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In contrast to the role Charles had forced upon Frederick in the 1547-1548 Diet of Augsburg, the Palatinate diplomatic position at the important imperial Diet of Augsburg in 1555 favored the Protestant cause. This meeting produced the important “Religious Peace of Augsburg” which recognized both Lutheranism, in the form of the Augsburg Confession, and Catholicism as legal confessions in the Holy Roman Empire; Reformed Protestantism was excluded. All secular princes were granted the jus reformandi— the right to determine the religion of their territories. This principle is summed up in the Latin dictum cuius regio, eius religio (“ whose region, his religion”).

...Ordinary citizens were also denied the right to determine their faith but were allowed to emigrate if their theological convictions differed with the sovereign’s religious policy.


Gracious Law in the HC

For Melanchthon, the first use, the law as a teacher of sin, remained primary. Neuser also detected a Calvinistic stamp on the HC’s portrayal of the law in part 1 as a mirror for our misery. The fact that HC 4 answers the question, “What does God’s law require of us?” with the words, “Christ teaches us this in summary in Matthew 22” ... suggests a Calvinistic understanding of the law— one in which law and gospel are not polar opposites but different expressions of the gracious righteousness of God. This represented a significant revision of the first part of the SC, where we encounter a sharp Melanchthonian contrast between law and gospel. Therefore, Neuser concluded, whoever was the final redactor of the HC was certainly a Calvinist.60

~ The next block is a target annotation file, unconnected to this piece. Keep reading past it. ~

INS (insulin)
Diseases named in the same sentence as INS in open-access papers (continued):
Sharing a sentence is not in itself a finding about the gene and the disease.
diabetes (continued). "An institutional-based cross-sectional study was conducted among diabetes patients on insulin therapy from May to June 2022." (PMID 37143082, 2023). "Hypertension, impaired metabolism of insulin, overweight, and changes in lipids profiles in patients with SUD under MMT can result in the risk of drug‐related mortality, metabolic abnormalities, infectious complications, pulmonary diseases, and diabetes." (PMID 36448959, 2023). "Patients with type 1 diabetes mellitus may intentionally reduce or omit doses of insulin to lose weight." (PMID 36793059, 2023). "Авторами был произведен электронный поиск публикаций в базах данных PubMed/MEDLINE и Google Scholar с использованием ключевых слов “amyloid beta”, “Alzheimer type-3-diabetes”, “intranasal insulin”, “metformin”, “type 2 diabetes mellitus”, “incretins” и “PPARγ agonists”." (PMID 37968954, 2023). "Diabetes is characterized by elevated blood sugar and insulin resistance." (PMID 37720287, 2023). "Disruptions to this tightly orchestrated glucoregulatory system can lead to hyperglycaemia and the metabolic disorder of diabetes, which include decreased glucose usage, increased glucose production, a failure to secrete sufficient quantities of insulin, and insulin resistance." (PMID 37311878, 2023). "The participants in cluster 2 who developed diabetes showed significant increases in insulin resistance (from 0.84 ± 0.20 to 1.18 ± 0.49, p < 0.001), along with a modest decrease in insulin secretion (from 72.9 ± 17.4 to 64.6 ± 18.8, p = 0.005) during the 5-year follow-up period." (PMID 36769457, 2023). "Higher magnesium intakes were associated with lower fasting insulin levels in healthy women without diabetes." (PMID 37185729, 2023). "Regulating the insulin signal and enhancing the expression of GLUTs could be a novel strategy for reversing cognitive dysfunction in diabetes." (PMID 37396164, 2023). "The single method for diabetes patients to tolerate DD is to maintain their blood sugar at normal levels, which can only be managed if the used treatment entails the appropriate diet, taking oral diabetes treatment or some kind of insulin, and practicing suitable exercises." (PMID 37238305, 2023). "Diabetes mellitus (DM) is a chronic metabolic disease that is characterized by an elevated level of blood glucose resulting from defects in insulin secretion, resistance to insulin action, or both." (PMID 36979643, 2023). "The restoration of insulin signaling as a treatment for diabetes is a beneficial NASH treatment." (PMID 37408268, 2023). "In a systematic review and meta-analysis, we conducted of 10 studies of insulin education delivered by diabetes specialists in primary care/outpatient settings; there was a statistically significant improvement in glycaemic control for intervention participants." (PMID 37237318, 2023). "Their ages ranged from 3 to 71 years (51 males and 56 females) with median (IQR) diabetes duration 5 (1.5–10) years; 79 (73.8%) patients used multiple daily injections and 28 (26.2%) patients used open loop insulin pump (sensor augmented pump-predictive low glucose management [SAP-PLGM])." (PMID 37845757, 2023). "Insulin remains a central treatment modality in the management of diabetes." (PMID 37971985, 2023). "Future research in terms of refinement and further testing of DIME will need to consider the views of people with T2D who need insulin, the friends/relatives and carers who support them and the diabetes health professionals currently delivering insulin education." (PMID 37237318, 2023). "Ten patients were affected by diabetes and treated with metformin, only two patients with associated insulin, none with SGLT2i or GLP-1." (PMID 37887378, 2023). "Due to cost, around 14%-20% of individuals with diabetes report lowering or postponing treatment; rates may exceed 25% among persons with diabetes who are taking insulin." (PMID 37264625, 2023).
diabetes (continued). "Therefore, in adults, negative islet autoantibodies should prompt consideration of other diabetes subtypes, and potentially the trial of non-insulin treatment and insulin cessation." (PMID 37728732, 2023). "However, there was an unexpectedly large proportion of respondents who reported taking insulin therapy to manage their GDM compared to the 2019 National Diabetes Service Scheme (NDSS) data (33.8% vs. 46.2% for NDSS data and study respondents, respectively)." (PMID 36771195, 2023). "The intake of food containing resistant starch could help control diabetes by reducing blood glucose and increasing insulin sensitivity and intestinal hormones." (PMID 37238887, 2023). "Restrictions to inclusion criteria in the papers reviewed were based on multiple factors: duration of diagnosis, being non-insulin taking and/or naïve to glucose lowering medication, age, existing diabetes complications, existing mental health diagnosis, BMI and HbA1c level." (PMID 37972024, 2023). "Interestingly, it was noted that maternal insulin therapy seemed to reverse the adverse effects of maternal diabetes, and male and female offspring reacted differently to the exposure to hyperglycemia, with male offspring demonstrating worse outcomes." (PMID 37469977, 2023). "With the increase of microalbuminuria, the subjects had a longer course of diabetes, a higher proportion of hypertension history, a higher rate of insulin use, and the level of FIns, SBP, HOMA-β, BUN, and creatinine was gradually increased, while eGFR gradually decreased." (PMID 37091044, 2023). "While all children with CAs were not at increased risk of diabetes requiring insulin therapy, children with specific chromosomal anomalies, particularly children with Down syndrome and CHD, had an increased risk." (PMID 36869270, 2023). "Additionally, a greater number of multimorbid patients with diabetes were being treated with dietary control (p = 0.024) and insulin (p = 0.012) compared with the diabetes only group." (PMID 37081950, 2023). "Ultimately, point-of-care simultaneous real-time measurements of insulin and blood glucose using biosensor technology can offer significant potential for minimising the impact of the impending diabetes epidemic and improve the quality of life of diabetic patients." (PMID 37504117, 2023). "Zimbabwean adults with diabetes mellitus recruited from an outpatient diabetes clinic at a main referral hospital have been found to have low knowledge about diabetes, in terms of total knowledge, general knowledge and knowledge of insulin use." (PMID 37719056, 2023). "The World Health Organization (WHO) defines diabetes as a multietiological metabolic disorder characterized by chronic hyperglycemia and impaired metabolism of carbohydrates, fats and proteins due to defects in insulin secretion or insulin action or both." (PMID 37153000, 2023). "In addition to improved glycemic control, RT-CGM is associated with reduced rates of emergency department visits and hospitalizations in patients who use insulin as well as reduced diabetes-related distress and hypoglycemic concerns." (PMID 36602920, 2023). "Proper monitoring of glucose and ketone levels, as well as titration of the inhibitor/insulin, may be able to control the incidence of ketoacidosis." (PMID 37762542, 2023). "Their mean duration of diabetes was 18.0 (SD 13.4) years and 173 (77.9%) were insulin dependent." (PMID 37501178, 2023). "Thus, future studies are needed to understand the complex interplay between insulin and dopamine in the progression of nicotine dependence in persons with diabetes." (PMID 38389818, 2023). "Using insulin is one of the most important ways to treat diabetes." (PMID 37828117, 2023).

Neuser, “Väter des Heidelberger Katechismus,” 188-90. The point that HC 4 suggests a Calvinistic approach to law and gospel had been made earlier by Graffmann, Unterricht, 3: 657. [61]. In Lang, Heidelberger Katechismus, 200-201.

Who wrote the Heidelberg Catechism?

In summary, there is indeed no solid evidence for the longstanding claims that Olevianus was one of two main authors of the HC or that he was responsible for the final German redaction{yellow/}. ... However, the critics have not presented convincing arguments that Olevianus could not have been the final redactor or could not have played a major part in the production of the HC.